About Me

I have done a lot of things in my life and have also worked in many different jobs to make a living and to experience life. This blog is just some of my musings, sometimes funny, sometimes inspirational, sometimes sad, sometimes angry, sometimes simple but all the time, it's just me.

Wednesday, December 22, 2010


The people out there, the educated ones want us to think that virtues are a trait or quality deemed to be morally excellent and thus is valued as a foundation of principle and good moral being.

The question is who is judging what is morally excellent? Society, government, people, bosses, companies?

What qualifications do they have to judge what is morally excellent.

Who is right and who is wrong is not a decision of humans, is it?

In the 18th century, opium was common and many people took it and was morally accepted. Now it is considered a drug and not morally accepted.

Thus a positive virtue then became a negative virtue now.

But who is to say that?

Benjamin Franklin in 1730's listed thirteen virtues that he felt were important guides for living. Along with each virtue Franklin included a principle to follow that—in his opinion—would define a person of good character. The following are his 13 virtues.

  1. Temperance: Eat not to dullness; drink not to elevation.
  2. Order: Let all your things have their places; let each part of your business have its time.
  3. Resolution: Resolve to perform what you ought; perform without fail what you resolve.
  4. Frugality: Make no expense but to do good to others or yourself; i.e., waste nothing.
  5. Moderation: Avoid extremes; forbear resenting injuries so much as you think they deserve.
  6. Industry: Lose no time; be always employed in something useful; cut off all unnecessary actions.
  7. Cleanliness: Tolerate no uncleanliness in body, clothes, or habitation.
  8. Tranquility: Be not disturbed at trifles, or at accidents common or unavoidable.
  9. Silence: Speak not but what may benefit others or yourself; avoid trifling conversation.
  10. Sincerity: Use no hurtful deceit; think innocently and justly, and, if you speak, speak accordingly.
  11. Justice: Wrong none by doing injuries, or omitting the benefits that are your duty.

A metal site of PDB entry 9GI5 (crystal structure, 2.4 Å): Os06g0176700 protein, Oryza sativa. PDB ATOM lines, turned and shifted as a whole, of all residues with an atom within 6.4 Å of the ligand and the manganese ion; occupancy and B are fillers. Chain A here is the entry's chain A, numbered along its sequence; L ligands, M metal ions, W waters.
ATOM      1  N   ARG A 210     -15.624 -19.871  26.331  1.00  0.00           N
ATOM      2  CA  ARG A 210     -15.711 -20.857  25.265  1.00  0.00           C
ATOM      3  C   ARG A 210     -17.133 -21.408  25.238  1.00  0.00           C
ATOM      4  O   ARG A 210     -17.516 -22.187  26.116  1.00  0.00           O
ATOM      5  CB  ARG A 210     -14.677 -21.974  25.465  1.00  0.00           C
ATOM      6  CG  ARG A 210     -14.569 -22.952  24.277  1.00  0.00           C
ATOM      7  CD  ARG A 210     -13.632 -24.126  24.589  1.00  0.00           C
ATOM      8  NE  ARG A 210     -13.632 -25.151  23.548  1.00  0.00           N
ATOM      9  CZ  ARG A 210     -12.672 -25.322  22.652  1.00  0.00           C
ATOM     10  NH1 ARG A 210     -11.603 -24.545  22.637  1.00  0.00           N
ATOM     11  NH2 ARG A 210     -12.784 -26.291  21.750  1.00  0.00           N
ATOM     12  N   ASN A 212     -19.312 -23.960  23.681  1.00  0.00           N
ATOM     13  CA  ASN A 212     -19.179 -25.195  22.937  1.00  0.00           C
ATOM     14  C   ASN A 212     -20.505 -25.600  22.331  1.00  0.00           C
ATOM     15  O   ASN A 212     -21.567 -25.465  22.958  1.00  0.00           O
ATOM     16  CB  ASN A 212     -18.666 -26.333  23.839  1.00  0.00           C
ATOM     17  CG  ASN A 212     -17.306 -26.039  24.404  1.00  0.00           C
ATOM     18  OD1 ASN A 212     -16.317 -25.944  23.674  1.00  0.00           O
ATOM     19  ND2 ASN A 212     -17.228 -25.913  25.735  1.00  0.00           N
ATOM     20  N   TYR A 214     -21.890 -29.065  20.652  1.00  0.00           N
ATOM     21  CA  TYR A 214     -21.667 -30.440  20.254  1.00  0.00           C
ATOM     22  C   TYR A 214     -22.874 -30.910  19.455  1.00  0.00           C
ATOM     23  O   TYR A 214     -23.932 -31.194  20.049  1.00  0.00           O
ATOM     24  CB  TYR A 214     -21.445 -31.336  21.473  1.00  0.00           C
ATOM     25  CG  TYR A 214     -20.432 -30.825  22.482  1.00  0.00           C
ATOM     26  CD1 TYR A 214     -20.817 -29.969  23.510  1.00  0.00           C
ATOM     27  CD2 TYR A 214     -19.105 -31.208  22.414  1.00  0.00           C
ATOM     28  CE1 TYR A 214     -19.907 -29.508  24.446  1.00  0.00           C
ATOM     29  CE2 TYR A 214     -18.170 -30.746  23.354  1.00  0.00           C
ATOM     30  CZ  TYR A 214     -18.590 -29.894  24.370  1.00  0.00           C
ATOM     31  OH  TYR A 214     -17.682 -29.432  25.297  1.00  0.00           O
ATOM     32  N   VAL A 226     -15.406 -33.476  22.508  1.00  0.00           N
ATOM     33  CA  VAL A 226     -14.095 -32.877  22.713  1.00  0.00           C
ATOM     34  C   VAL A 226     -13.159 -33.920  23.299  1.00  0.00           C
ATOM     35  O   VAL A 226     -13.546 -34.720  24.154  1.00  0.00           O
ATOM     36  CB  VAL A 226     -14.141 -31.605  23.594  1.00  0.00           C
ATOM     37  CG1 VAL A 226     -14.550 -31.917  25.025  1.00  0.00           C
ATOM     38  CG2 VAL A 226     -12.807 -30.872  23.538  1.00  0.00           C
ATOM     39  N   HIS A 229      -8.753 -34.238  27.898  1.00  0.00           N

12. Chastity: Rarely use venery but for health or offspring, never to dullness, weakness, or the injury of your own or another's peace or reputation.
  13. Humility: Imitate Jesus and Socrates.
A little funny though. Ben Franklin was a good leader but was he virtuous? He admitted to having an illegitimate child and he also had slaves which he did eventually free. But still, was he virtuous? Who am I to say.

What are my virtues and what the Universe thinks is all that matters.

What are your virtues are up to you, but do give it a thought.

Just don't judge other people's virtues and don't even judge your own virtues, don't look at it as negative or positive, there are always two sides to a coin and the middle which holds the two sides together.

Do not be too moral. You may cheat yourself out of much life. So, aim above morality. Don't just be good; be good for something.

Remember that water which is too pure will have no fish. So, be virtues if you want but do not judge yourself too hard nor judge others if their virtues do not meet your moral standards. Judgement will come from the Universe, from God perhaps, not from you and me.

Take care and be well.


afaceinthisworld said...

Virtues, a good question to ask...what are they?
It is very subjective and I agree with what you say.
Thank you for sharing that, will be following what other themes you will be writing about!

led lights said...

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